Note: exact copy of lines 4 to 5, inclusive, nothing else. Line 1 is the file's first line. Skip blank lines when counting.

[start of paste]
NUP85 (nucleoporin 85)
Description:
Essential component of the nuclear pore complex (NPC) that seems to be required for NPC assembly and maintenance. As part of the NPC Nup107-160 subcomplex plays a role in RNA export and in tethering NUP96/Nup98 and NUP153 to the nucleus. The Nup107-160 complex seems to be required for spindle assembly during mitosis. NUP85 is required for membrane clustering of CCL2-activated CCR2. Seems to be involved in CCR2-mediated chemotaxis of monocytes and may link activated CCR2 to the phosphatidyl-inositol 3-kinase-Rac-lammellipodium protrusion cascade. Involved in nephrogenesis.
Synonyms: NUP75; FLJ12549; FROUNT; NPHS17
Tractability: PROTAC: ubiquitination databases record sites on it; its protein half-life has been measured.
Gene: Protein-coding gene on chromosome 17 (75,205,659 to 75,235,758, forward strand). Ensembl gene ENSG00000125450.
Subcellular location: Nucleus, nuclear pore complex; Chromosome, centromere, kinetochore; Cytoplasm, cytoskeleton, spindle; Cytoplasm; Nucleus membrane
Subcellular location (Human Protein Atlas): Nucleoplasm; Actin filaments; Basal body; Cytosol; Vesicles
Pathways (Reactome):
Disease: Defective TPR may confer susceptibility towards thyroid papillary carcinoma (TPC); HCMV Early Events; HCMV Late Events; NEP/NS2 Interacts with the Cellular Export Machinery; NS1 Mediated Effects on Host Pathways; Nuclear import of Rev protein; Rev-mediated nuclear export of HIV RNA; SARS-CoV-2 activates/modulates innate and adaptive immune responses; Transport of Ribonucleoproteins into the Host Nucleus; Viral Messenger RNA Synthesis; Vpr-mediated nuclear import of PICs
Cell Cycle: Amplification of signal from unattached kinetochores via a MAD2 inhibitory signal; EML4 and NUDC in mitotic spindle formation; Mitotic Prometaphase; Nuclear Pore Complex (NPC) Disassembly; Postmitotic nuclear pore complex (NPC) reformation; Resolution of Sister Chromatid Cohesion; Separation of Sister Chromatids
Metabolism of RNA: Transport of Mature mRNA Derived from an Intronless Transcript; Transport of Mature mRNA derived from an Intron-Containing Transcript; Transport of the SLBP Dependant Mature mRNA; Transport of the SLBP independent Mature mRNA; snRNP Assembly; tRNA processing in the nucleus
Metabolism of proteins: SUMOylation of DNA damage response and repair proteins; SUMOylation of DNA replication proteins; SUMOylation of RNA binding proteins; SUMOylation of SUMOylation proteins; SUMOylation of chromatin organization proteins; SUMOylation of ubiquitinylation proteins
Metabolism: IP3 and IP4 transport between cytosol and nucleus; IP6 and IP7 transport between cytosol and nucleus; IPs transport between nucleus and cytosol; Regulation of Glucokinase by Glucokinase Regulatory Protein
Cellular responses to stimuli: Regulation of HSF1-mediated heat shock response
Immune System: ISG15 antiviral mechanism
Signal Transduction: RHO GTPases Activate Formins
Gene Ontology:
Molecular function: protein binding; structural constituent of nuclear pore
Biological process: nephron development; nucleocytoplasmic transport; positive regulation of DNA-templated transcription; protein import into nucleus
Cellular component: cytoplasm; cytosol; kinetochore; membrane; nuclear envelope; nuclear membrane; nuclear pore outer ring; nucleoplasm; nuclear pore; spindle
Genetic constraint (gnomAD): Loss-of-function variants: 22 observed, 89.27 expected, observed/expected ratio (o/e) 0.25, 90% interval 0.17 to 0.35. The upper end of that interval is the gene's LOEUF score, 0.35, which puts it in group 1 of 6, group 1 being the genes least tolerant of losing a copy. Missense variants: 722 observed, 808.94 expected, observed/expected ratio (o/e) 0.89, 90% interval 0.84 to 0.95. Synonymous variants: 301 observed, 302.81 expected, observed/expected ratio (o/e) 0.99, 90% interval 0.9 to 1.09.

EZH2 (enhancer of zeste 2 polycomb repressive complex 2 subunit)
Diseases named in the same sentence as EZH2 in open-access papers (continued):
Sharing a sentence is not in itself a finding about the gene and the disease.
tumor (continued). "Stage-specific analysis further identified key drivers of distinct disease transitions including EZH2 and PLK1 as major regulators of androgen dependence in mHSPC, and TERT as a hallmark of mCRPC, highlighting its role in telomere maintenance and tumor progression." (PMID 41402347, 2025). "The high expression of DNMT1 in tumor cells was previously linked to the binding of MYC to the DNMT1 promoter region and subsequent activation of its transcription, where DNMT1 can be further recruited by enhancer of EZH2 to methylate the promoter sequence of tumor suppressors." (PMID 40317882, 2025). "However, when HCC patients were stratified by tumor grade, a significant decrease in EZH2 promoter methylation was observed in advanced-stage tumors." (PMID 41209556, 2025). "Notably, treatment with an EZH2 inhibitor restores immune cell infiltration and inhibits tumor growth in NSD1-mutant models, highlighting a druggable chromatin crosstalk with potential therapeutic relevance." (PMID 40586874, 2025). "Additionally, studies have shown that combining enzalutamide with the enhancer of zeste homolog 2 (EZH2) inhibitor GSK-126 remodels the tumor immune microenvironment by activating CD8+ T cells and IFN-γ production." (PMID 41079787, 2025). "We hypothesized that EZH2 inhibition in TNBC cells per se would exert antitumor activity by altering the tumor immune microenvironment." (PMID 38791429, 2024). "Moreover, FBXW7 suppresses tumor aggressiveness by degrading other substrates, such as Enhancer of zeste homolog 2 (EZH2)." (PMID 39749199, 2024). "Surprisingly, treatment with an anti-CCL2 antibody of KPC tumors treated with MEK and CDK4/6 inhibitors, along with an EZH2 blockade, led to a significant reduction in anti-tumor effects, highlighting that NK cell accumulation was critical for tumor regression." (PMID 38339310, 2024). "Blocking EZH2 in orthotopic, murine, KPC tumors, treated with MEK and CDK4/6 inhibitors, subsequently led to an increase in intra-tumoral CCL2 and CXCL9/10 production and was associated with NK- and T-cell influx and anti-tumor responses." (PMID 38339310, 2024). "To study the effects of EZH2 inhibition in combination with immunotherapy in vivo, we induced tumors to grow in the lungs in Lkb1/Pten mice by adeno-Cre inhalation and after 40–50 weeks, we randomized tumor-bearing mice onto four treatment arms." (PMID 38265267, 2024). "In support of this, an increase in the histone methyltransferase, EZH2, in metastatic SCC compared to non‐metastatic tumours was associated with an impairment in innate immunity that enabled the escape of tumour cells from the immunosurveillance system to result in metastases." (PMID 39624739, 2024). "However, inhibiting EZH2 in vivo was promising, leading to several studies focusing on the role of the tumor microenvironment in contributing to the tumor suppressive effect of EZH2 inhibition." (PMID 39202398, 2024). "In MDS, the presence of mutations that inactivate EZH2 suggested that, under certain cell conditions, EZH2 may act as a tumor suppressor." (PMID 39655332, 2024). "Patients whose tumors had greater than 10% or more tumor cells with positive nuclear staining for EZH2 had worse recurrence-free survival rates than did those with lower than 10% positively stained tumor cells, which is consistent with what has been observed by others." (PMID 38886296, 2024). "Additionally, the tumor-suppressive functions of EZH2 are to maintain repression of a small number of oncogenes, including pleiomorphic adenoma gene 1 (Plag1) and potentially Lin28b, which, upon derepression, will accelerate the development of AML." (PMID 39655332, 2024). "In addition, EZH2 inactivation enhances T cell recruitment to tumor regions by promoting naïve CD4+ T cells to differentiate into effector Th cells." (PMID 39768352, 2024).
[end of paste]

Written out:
Synonyms: NUP75; FLJ12549; FROUNT; NPHS17
Tractability: PROTAC: ubiquitination databases record sites on it; its protein half-life has been measured.